Often as I stood at my board at the laundry, I thought of Miss Whiteside, and her clean world, clothed in the snowy shirt-waists* I had ironed. I was thinking—I, soaking in the foul vapors of the steaming laundry, I, with my dirty, tired hands, I am ironing the clean, immaculate shirt-waists of clean, immaculate society. I, the unclean one, am actually fashioning the pedestal of their cleanliness, from which they reach down, hoping to lift me to the height that I have created for them. [*shirtwaist = woman's blouse like man's shirt, or dress w/ upper portion styled like man's shirt]
 I look back at my sweatshop childhood. One day, when I was about sixteen, some one gave me Rosenfeld’s poem, “The Machine,” to read. Like a spark thrown among oily rags, it set my whole being aflame with longing for self-expression. But I was dumb. I had nothing but blind, aching feeling. For days I went about with agonies of feeling, yet utterly at sea how to fathom and voice* those feelings—birth-throes of infinite worlds, and yet dumb. [*challenge to "voice" immigrant narrative foreshadows final paragraph 39]
 Suddenly, there came upon me this inspiration. I can go to college! There I shall learn to express myself, to voice my thoughts. But I was not prepared to go to college. The girl in the cigar factory, in the next block, had gone first to a preparatory school*. Why shouldn’t I find a way, too? [*preparatory school = secondary school, public or private, designed to prepare students for college or university studies]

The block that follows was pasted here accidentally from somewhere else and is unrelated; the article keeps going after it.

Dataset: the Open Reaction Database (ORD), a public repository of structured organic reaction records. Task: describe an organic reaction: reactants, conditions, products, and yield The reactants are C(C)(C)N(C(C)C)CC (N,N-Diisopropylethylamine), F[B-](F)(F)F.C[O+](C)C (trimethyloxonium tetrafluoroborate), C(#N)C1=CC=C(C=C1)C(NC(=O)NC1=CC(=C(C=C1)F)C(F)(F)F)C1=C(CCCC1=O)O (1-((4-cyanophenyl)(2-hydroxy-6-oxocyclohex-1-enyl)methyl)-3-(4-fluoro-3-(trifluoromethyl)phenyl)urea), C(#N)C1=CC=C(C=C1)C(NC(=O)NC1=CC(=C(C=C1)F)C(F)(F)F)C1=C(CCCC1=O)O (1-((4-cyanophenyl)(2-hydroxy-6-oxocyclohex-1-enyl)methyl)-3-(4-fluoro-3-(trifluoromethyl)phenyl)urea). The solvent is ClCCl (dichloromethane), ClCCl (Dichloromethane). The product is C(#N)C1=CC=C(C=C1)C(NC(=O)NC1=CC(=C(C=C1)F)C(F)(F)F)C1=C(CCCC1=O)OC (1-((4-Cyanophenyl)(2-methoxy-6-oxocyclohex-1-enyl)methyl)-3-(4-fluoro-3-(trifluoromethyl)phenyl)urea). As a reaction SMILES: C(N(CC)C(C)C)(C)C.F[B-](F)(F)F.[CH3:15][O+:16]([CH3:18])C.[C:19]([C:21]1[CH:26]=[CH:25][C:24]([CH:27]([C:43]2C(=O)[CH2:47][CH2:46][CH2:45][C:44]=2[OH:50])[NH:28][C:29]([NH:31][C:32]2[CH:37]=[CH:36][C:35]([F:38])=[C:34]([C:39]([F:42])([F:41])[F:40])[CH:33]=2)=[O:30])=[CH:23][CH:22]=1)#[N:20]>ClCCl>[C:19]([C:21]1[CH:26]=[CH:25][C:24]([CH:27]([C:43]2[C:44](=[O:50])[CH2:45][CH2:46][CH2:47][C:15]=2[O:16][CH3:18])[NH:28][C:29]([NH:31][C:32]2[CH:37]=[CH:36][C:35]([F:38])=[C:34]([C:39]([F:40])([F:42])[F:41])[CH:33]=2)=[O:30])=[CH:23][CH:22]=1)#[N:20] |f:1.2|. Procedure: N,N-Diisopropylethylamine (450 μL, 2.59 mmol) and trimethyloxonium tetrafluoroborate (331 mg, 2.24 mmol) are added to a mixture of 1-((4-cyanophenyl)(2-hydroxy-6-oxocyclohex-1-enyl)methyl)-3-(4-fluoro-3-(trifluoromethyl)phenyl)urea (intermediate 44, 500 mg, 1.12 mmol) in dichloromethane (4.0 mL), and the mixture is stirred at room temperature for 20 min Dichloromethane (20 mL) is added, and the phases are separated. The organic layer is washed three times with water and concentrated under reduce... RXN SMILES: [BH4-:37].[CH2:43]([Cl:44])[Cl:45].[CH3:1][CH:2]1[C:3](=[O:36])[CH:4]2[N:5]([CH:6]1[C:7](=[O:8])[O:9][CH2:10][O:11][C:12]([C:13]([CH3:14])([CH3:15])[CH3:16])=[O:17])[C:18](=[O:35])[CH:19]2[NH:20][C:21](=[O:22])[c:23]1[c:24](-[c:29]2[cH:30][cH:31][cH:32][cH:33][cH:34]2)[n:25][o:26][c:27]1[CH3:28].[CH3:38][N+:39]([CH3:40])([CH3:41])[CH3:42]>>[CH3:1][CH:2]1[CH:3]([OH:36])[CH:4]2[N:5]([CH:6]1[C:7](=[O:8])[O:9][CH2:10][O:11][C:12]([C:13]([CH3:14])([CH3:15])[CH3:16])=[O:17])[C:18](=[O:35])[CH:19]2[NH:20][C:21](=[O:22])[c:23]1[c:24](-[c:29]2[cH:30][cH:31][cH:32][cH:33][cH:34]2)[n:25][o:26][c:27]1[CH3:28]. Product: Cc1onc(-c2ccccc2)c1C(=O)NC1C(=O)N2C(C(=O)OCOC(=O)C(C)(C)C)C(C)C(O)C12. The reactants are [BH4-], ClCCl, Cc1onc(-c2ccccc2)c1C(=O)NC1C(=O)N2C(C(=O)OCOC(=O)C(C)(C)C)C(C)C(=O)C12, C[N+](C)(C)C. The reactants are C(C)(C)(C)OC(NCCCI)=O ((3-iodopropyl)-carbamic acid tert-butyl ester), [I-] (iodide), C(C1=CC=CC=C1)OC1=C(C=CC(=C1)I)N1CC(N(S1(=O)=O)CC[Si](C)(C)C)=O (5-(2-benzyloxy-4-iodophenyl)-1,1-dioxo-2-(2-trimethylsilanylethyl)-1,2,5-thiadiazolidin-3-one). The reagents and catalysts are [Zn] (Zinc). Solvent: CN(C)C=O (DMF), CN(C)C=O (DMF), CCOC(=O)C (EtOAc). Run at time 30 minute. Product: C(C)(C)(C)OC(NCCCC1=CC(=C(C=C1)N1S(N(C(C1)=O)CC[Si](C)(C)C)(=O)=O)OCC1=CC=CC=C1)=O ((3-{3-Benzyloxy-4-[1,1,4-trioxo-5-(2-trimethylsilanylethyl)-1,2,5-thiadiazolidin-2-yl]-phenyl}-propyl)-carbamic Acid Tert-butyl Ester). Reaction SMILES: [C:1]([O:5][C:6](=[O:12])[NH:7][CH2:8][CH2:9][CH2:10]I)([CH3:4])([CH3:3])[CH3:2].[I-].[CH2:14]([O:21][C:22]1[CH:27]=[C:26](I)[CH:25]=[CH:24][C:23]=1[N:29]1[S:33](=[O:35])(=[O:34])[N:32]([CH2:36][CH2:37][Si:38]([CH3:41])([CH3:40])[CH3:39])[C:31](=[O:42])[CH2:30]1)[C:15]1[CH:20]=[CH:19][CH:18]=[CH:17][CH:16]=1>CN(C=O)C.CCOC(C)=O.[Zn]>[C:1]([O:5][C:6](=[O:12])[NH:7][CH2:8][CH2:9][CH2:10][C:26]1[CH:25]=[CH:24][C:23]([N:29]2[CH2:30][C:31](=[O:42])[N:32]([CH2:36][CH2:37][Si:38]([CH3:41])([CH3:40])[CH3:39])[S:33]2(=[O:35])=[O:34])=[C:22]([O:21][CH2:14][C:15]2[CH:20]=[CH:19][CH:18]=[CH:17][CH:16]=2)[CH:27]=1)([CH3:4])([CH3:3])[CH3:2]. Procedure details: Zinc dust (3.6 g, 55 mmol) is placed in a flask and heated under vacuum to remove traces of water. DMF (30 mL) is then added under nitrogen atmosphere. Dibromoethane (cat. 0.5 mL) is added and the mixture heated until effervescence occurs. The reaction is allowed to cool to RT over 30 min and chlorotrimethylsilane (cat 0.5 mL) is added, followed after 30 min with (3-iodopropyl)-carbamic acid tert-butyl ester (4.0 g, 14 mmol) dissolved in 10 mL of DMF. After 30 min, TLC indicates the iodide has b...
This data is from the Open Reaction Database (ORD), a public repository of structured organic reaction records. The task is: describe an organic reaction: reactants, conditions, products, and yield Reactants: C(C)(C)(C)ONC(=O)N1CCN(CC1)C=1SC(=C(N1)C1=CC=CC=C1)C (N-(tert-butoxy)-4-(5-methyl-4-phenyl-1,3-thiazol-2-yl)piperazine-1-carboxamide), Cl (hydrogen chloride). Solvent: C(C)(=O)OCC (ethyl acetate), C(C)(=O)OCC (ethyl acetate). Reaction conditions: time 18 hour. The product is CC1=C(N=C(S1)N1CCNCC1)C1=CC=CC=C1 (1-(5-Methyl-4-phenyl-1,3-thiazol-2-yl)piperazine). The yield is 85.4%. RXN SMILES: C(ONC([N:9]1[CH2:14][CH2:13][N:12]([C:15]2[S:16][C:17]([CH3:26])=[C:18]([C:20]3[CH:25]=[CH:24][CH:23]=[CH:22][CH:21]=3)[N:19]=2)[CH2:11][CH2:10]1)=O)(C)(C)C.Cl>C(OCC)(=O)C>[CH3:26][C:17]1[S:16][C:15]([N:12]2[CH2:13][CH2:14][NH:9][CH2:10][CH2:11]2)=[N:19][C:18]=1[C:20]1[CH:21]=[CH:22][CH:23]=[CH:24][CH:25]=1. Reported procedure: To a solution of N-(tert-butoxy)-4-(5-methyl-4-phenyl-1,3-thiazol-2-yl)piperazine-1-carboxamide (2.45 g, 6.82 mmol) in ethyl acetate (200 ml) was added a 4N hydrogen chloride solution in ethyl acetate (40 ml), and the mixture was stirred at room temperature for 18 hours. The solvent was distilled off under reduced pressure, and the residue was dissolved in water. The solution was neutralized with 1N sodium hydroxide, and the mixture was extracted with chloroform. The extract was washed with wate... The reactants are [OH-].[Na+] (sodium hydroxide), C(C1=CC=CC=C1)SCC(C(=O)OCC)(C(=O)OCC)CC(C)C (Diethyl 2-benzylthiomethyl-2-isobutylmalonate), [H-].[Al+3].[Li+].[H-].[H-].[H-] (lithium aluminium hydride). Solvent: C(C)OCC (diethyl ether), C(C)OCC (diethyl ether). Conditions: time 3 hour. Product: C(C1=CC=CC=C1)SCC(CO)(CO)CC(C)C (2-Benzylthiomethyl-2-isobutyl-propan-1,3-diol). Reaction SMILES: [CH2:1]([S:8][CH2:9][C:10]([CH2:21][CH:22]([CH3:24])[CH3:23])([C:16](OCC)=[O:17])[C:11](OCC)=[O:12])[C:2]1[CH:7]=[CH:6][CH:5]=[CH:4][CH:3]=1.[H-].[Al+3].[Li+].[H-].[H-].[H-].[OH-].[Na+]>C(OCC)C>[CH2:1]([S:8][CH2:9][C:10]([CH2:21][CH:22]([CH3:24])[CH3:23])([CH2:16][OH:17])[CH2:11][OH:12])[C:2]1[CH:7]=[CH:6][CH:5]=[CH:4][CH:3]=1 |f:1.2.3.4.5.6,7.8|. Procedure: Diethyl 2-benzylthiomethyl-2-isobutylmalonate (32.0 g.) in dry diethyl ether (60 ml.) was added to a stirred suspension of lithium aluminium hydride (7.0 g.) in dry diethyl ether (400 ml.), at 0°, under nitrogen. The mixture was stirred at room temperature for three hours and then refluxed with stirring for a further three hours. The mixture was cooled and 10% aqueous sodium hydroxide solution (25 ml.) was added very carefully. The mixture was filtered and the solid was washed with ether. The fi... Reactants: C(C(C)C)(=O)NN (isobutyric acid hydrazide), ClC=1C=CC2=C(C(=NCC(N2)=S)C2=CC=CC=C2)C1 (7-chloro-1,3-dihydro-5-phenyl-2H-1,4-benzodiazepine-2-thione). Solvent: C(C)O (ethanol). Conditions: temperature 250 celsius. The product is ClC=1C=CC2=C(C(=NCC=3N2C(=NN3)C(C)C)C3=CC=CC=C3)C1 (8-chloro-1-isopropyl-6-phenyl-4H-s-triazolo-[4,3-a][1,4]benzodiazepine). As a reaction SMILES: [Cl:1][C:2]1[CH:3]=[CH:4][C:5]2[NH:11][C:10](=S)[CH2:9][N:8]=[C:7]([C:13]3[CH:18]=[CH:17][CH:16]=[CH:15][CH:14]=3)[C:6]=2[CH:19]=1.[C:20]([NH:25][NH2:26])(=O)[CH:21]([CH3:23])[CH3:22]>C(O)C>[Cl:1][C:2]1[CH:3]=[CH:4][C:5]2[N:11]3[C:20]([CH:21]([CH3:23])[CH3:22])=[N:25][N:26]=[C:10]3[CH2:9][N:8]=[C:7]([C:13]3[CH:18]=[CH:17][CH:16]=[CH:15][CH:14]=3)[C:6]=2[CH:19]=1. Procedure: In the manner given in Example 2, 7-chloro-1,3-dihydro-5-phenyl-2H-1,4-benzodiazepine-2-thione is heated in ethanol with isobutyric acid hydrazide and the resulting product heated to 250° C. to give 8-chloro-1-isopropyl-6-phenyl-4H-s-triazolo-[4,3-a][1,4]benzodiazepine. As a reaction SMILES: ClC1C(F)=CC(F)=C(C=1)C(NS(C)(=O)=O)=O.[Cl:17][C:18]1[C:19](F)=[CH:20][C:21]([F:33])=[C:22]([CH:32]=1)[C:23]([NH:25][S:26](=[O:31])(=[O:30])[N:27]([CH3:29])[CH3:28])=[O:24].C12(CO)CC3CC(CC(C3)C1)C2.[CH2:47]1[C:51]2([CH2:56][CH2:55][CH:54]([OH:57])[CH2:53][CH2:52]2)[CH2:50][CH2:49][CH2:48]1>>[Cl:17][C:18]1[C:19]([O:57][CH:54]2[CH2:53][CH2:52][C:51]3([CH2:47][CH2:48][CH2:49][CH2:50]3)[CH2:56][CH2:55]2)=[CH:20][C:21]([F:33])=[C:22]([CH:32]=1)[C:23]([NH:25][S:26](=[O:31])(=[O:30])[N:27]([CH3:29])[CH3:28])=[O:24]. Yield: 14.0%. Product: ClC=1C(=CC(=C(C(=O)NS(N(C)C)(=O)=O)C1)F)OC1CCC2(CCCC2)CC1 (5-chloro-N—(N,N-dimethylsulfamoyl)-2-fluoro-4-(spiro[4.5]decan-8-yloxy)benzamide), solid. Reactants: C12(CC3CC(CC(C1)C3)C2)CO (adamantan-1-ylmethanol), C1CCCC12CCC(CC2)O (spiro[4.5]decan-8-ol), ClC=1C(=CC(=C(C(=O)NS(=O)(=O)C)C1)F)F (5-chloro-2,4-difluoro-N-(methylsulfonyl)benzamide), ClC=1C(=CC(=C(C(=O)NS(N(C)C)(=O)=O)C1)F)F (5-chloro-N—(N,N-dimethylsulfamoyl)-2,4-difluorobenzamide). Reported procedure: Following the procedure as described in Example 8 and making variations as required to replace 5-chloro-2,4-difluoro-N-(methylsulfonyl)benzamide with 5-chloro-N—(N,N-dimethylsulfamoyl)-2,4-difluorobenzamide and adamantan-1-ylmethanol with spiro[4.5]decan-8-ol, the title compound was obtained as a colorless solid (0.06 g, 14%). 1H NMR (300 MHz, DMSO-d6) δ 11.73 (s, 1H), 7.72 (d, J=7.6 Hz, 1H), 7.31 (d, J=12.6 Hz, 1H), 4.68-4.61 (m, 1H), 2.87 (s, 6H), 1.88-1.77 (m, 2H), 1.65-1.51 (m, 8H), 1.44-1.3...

Going to college seemed as impossible for me, at that time, as for an ignorant Russian shop-girl to attempt to write poetry in English. But I was sixteen then, and the impossible was a magnet to draw the dreams* that had no outlet. Besides, the actual was so barren, so narrow, so strangling, that the dream* of the unattainable was the only air in which the soul could survive. [*"dreams," "dream": cf. American Dream]
 The ideal of going to college was like the birth of a new religion in my soul. It put new fire in my eyes, and new strength in my tired arms and fingers. For six years I worked daytimes and went at night to a preparatory school. For six years I went about nursing the illusion that college was a place where I should find self-expression, and vague, pent-up feelings could live as thoughts and grow as ideas.
 At last I came to college. I rushed for it with the outstretched arms of youth’s aching hunger to give and take of life’s deepest and highest, and I came against the solid wall of the well-fed, well-dressed world—the frigid whitewashed wall of cleanliness. ["frigid whitewashed wall" as symbol of USA dominant culture's coldness and exclusion]
 Until I came to college I had been unconscious of my clothes. Suddenly I felt people looking at me at arm’s length, as if I were crooked or crippled, as if I had come to a place where I didn’t belong, and would never be taken in. [dominant-culture institutions may themselves resist assimilation by new outsiders]